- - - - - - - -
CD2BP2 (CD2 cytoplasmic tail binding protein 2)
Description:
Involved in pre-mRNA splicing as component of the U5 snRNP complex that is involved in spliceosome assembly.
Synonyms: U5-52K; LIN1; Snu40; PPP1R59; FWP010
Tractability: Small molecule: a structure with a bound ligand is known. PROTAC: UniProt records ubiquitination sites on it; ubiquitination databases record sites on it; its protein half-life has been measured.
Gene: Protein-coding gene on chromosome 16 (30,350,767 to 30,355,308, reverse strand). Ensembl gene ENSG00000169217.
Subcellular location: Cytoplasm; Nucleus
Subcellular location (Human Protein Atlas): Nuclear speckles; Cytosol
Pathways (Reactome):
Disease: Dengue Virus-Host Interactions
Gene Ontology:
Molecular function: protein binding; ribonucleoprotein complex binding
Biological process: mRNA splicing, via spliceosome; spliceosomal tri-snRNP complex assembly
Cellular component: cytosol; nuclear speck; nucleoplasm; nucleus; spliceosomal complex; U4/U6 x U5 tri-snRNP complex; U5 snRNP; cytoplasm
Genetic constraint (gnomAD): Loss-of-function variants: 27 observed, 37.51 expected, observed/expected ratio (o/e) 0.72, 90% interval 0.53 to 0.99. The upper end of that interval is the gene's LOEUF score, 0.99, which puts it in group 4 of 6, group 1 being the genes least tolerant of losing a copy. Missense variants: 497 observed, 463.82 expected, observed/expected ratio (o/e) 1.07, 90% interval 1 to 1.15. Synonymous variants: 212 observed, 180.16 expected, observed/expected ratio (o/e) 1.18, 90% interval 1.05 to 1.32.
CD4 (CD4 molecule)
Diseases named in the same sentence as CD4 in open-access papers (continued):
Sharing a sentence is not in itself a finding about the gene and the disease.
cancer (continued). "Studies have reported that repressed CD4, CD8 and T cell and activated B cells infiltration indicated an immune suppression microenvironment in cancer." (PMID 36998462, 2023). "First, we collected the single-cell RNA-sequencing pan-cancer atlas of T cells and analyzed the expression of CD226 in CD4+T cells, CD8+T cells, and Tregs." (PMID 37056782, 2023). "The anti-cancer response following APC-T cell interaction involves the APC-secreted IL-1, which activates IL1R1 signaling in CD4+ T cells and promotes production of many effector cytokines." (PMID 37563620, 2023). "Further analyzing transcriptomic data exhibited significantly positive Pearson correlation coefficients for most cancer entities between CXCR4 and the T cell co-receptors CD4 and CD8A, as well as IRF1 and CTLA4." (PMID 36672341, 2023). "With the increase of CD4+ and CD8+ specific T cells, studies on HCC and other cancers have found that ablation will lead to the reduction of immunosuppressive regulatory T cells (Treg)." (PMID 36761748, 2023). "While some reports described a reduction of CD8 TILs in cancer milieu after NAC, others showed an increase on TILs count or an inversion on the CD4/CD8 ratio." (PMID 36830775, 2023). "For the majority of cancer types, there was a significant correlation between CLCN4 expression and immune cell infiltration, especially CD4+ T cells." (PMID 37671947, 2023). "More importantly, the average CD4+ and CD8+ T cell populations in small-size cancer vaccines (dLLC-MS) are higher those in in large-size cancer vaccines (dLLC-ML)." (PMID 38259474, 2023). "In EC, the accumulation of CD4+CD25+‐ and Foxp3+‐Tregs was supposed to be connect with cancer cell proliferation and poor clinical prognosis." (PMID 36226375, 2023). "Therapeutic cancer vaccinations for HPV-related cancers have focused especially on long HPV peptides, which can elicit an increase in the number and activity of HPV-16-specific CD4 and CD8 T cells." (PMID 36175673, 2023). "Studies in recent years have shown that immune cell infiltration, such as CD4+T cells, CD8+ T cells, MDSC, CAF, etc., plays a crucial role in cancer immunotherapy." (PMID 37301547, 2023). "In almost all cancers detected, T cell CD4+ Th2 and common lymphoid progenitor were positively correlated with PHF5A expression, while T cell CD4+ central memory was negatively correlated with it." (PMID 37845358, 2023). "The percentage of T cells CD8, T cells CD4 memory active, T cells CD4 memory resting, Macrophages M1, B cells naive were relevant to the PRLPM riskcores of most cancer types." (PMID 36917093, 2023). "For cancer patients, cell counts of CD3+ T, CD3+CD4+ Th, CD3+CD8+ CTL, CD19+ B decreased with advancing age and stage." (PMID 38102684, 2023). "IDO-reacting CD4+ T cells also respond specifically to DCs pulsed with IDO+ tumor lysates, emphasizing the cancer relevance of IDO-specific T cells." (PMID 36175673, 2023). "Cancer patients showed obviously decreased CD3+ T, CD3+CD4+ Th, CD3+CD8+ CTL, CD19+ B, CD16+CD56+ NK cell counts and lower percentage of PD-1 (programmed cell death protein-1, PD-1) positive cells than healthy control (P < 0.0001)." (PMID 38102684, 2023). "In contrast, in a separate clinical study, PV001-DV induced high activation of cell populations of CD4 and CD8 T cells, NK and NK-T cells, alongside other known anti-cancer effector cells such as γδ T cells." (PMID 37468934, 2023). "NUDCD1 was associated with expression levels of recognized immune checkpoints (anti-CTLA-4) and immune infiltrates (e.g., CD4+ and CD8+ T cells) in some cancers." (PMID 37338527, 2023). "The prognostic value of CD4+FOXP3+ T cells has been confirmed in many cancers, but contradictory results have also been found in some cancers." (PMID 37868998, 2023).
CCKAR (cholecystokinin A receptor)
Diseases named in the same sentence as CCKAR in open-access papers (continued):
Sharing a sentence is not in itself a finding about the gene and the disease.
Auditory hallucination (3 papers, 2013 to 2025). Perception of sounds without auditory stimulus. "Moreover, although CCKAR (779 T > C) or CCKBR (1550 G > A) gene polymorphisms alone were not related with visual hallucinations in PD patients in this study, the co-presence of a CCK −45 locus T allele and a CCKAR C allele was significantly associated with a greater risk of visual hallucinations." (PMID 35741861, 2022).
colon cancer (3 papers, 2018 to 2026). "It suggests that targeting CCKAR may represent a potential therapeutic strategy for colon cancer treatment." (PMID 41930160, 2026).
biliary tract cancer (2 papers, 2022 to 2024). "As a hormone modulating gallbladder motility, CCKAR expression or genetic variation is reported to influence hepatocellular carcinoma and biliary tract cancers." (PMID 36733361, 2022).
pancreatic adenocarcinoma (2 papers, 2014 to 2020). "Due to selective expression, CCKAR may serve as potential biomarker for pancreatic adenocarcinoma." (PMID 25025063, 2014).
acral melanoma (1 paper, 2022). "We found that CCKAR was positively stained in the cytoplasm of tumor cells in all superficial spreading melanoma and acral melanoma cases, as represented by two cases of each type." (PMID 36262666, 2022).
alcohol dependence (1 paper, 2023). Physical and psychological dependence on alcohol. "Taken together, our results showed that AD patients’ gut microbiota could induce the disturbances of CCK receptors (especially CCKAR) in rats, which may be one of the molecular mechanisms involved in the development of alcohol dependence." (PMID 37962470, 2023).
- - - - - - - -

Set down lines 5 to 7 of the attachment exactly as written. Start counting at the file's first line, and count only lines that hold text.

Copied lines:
Tractability: Small molecule: a structure with a bound ligand is known. PROTAC: UniProt records ubiquitination sites on it; ubiquitination databases record sites on it; its protein half-life has been measured.
Gene: Protein-coding gene on chromosome 16 (30,350,767 to 30,355,308, reverse strand). Ensembl gene ENSG00000169217.
Subcellular location: Cytoplasm; Nucleus